Understanding Ketamine: Hope for Anxiety Sufferers
Updated: Nov 23, 2020
According to the Anxiety and Depression Association of America (ADAA), “Anxiety disorders are the most common mental illness in the U.S., affecting 40 million adults in the United States age 18 and older, or 18.1% of the population every year.” However, with the onset of the COVID-19 Pandemic and the resulting increased job stress, financial insecurity, and social isolation, the prevalence of anxiety has risen sharply since March. In fact, a report released in June by the US Census Bureau indicated “a third of Americans show signs of clinical depression and anxiety [indicating] these and other mental conditions are becoming amplified during the recent pandemic.
With more and more Americans suffering from anxiety, there is a real need for effective treatment options. While many prescription drugs and therapy approaches prove beneficial for many patients, there is growing number of sufferers who find that they do not respond to common treatment options.
Developed in the 1960s and approved for use in the United States in 1970, Ketamine has been deemed by the World Health Organization (WHO) as one of the most essential medications due to its therapeutic effects and wide margin of safety. Ketamine works by inducing both hypnotic (sleep-inducing) and analgesic (pain-relieving) effects. Ketamine is deemed a complete anesthetic with minimal effects on cardiovascular function, respiratory drive, and airway reflexes. It is used extensively for pediatric and adult treatment in surgery, emergency departments, trauma medicine, and war zones.”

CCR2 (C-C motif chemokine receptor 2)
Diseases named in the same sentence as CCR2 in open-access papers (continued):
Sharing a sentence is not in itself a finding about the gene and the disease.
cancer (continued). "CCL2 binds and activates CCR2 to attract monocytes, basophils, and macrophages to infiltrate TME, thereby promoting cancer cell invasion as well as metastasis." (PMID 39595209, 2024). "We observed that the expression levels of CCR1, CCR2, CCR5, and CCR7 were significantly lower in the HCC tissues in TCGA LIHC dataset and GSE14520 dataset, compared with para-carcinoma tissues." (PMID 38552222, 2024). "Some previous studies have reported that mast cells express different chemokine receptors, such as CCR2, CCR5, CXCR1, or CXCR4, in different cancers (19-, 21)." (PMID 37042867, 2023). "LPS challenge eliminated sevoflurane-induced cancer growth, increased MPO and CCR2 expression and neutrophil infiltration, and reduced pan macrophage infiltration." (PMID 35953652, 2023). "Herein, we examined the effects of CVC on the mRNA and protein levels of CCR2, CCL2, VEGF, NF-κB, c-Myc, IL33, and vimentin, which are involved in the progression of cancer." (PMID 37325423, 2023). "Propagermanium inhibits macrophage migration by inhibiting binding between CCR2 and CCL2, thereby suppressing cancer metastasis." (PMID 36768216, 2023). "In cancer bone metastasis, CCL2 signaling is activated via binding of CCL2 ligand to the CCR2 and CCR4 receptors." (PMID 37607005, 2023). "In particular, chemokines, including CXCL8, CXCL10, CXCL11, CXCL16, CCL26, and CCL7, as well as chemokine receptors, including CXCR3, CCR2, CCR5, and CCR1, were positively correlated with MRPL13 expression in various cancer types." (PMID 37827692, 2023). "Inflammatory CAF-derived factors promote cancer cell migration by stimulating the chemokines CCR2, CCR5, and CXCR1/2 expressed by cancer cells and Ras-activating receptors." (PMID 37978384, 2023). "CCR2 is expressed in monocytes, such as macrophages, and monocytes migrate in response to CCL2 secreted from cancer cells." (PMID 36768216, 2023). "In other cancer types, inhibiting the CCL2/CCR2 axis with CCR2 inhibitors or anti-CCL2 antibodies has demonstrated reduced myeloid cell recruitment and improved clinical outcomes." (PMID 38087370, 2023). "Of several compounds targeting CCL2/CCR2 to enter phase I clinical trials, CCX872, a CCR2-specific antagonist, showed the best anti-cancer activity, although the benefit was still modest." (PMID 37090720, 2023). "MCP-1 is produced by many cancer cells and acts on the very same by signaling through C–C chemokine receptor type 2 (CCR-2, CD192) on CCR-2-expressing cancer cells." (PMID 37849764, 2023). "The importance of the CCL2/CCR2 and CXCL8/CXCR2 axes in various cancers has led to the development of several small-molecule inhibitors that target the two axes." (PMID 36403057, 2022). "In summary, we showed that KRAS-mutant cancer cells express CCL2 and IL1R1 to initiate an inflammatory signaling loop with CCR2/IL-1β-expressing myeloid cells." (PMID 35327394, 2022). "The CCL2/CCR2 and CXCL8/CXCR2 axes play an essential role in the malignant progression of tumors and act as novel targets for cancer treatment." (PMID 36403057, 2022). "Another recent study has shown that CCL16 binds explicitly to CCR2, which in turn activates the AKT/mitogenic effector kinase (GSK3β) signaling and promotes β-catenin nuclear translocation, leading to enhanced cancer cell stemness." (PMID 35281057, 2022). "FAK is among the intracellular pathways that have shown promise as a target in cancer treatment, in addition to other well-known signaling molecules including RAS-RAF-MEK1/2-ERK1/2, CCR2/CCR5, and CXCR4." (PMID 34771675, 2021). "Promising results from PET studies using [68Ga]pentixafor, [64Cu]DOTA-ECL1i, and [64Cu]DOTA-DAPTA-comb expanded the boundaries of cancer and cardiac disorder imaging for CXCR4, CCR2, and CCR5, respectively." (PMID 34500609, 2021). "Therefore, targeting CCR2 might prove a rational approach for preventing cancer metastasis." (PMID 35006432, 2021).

Ketamine works on several brain areas involved in symptoms of depression, anxiety, suicidal ideation, obsessive compulsive disorder (OCD), post-traumatic stress disorder (PTSD), postpartum depression (PPD), and numerous pain syndromes. It helps with shuttling needed neurotransmitters to where they are depleted, and has been shown to grow new neuronal connections in animal models of depression and anxiety.
Is Ketamine Safe
Ketamine IV infusion treatments for mood disorders and chronic pain are very safe when administered by clinicians, like highly trained anesthesia providers with board certifications. Additionally, Ketamine has a strong body of evidence-based research supporting its use. In fact, researchers have found that ketamine can be highly effective and safe in depression and anxiety, and unlike opioids is physically non-addictive. These are three of the most critical factors supporting its clinical use for mood disorders and chronic pain.
Hope for Anxiety Sufferers
IV Ketamine Therapy has a calming effect on the nervous system and has a demonstrated history of helping anxiety sufferers get the help they need. The ideal candidate for Ketamine IV Infusion treatments is typically a patient that has tried many other forms of treatment without success. Ketamine can often be the difference in a patient resuming a normal and healthy lifestyle, which usually they had not thought possible because of a history of successive treatment failures. For many, Ketamine IV Infusion treatments restore hope. The goal is to add ketamine IV infusions to the patient's current treatment protocol, which will give patients the best chance at finding relief.
How IV Ketamine Therapy Works
With Ketamine IV Infusions, all treatments are done by a licensed practitioner. The standard treatment includes (6) 45-60 minute sessions spread over a 2-3 week period. Research has shown that this regimen is the most effective for the treatment of mood disorders. In general, patients feel effects within the first 4-5 treatments, and are recommended to continue their regular care with a mental health practitioner, as well as their current drug regimen.
If you are considering ketamine for the treatment of anxiety, patients should schedule a consultation with a licensed provider and come prepared with questions.